You can almost hear the techies scrambling back to their drawing boards after an article in today’s New York Times shined a popular spotlight on problems with online recommendation systems. Of course, typical of a Times technology piece, they offer up extreme examples that make it seem like the whole system is broken:
But spewing out recommendations is not entirely without risk. Earlier this month, Walmart.com issued a public apology and took down its entire cross-selling recommendation system when customers who looked at a boxed set of movies that included “Martin Luther King: I Have a Dream” and “Unforgivable Blackness: The Rise and Fall of Jack Johnson” were told they might also appreciate a “Planet of the Apes” DVD collection, as well as “Ace Ventura: Pet Detective” and other irrelevant titles.
Spotlighting the quirks of technology is reminiscent of the “My Tivo Thinks I’m Gay” stories that circulated last year.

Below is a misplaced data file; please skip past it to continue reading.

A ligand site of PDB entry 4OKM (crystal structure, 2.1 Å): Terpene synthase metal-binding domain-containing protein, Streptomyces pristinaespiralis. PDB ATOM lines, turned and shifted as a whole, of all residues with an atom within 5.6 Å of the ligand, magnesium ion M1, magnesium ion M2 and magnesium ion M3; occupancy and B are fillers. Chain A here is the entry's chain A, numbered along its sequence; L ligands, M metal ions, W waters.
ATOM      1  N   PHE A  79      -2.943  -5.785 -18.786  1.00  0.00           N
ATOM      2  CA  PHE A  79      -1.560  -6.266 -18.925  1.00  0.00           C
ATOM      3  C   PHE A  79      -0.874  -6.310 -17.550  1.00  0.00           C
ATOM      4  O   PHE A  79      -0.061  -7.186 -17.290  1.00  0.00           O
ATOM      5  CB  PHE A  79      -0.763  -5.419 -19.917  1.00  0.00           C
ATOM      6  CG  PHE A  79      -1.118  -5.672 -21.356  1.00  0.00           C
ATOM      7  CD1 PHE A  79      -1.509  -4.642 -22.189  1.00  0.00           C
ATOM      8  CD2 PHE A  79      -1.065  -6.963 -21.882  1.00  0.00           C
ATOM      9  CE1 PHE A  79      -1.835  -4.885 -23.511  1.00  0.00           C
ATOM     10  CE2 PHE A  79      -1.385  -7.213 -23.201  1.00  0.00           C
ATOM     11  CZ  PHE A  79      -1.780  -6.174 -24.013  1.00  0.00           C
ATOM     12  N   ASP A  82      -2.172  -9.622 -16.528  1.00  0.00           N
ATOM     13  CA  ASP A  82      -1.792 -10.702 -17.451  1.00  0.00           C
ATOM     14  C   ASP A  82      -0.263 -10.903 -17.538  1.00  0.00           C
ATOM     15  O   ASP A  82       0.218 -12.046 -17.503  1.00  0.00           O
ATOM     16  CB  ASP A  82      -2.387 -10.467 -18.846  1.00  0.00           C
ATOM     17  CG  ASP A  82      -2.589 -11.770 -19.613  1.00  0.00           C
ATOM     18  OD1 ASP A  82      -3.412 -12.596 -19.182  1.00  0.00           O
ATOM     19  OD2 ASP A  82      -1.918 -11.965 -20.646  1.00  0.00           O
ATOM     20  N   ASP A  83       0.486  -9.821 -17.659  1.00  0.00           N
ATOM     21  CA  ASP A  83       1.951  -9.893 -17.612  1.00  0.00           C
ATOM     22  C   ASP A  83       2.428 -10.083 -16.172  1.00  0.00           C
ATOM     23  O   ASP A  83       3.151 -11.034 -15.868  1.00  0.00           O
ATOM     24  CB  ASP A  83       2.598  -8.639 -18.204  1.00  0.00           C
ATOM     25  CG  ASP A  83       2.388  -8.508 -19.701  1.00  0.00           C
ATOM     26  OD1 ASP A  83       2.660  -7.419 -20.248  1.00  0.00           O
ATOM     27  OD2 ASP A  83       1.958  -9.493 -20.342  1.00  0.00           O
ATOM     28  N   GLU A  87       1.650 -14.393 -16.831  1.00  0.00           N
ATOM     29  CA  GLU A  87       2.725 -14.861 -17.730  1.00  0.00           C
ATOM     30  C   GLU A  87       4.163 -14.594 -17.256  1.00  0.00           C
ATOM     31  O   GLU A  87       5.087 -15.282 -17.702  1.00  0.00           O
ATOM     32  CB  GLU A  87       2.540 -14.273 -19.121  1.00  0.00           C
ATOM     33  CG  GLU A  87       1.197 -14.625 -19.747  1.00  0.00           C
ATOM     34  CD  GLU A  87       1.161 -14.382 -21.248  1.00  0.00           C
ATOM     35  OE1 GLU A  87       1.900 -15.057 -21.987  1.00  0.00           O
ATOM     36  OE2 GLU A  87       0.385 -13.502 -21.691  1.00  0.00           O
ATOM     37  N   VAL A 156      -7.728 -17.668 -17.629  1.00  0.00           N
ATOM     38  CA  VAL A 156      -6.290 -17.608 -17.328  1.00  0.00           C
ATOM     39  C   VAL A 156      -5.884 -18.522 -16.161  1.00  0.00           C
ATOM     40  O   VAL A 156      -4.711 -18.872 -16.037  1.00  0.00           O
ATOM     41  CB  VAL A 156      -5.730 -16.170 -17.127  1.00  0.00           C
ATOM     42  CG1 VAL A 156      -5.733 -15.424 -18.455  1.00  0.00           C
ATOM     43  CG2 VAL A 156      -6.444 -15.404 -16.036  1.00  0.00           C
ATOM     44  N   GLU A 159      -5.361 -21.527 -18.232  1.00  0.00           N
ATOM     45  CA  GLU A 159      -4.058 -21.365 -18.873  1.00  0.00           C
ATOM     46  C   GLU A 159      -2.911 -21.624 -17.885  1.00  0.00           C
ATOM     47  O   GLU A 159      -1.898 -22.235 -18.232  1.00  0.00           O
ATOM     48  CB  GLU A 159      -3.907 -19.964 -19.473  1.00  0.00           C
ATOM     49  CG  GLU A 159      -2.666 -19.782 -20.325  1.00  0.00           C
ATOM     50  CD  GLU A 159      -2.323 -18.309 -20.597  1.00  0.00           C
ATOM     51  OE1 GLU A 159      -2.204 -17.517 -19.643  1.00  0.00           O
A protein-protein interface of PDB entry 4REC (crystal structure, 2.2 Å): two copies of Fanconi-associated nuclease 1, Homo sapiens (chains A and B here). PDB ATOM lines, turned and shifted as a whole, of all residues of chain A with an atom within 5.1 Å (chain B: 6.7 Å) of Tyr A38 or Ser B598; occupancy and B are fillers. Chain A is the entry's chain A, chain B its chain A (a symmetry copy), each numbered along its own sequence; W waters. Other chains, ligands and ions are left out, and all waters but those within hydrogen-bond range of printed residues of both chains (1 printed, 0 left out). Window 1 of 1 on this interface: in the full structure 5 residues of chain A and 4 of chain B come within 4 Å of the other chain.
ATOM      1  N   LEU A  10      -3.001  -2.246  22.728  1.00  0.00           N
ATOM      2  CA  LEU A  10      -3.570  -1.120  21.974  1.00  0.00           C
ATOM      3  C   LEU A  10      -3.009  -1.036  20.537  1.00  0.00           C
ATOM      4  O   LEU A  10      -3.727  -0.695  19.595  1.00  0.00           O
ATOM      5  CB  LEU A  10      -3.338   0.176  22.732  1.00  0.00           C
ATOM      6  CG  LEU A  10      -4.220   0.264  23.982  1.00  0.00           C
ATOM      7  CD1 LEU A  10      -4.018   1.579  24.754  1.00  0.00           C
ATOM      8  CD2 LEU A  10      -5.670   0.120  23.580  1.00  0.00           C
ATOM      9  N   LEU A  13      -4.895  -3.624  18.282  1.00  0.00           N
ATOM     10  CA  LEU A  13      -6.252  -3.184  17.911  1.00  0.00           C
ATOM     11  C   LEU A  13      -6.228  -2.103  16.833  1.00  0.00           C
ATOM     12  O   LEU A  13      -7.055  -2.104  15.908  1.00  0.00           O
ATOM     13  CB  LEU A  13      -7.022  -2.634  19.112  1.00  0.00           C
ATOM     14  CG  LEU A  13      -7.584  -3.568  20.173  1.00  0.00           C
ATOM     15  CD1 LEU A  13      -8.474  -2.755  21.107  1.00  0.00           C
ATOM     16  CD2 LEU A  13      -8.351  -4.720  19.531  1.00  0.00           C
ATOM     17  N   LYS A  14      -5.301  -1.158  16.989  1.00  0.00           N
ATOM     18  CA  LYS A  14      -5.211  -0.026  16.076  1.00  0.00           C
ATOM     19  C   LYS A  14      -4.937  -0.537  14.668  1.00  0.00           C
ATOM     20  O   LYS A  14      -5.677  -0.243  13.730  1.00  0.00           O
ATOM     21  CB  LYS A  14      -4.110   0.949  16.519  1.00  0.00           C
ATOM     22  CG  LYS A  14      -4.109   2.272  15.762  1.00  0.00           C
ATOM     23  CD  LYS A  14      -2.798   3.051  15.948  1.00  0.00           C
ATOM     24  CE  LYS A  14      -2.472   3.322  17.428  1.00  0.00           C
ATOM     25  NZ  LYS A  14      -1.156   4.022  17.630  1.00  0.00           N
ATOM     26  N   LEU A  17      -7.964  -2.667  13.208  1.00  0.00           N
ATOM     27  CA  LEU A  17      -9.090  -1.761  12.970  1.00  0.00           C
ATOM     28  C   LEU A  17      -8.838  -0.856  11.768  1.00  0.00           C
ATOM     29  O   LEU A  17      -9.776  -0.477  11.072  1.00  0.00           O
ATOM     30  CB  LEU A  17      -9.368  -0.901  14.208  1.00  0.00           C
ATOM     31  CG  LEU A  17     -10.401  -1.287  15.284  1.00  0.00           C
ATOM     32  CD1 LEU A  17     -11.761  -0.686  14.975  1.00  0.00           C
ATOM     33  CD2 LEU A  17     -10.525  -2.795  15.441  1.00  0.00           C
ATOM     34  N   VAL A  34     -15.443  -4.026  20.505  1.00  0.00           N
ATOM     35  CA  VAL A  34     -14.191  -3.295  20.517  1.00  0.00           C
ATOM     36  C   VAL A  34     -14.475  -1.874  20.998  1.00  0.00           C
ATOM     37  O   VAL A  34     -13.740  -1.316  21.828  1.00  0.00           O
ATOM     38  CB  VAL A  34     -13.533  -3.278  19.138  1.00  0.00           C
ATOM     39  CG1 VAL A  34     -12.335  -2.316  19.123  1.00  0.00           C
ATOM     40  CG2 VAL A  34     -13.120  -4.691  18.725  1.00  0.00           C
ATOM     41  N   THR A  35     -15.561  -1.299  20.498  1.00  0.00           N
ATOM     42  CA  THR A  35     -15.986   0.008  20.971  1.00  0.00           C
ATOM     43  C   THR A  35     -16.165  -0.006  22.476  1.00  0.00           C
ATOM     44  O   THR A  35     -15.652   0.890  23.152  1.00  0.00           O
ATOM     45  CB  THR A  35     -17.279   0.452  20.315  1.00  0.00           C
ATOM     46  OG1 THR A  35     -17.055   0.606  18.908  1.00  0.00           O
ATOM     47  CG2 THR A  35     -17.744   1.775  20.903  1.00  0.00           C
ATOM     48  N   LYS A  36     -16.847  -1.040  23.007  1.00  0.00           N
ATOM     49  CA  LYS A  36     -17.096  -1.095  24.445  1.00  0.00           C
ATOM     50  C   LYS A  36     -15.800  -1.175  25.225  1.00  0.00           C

To their credit, the Times did point out efforts to close the technology intelligence gap, such as Liveplasma.com (which is experiencing its own technology gap from all the attention — I couldn’t get it to load).
Reactions to this article will probably divide along the usual fault lines, with some arguing that technology will yet find a way to close the gap, and others arguing that there’s no substitute for human intelligence, especially when it comes to summer reading lists.
Sitting on the fence as usual, I’ll ask this question:
Is there a way that humans and technology can better collaborate to help consumers navigate a dizzying world of choice?
Imagine a team of avid reviewers (movies, music, books, etc.) working through an application that scours Amazon, iTunes and the like for interesting cross-recommendations that they might never have considered — these reviewers then apply their own human intelligence to create killer “product bundles” that act as a one-stop shop. These product “remixers” would have every advantage of technology (e.g. the ability to process enormous quantities of data) and every advantage of human intelligence (e.g. the ability to override results that make no sense).
I still trust people more than technology (although some days I’m not sure why), but I appreciate the ability of technology to overcome human limitations.
Why can’t we have the best of both worlds?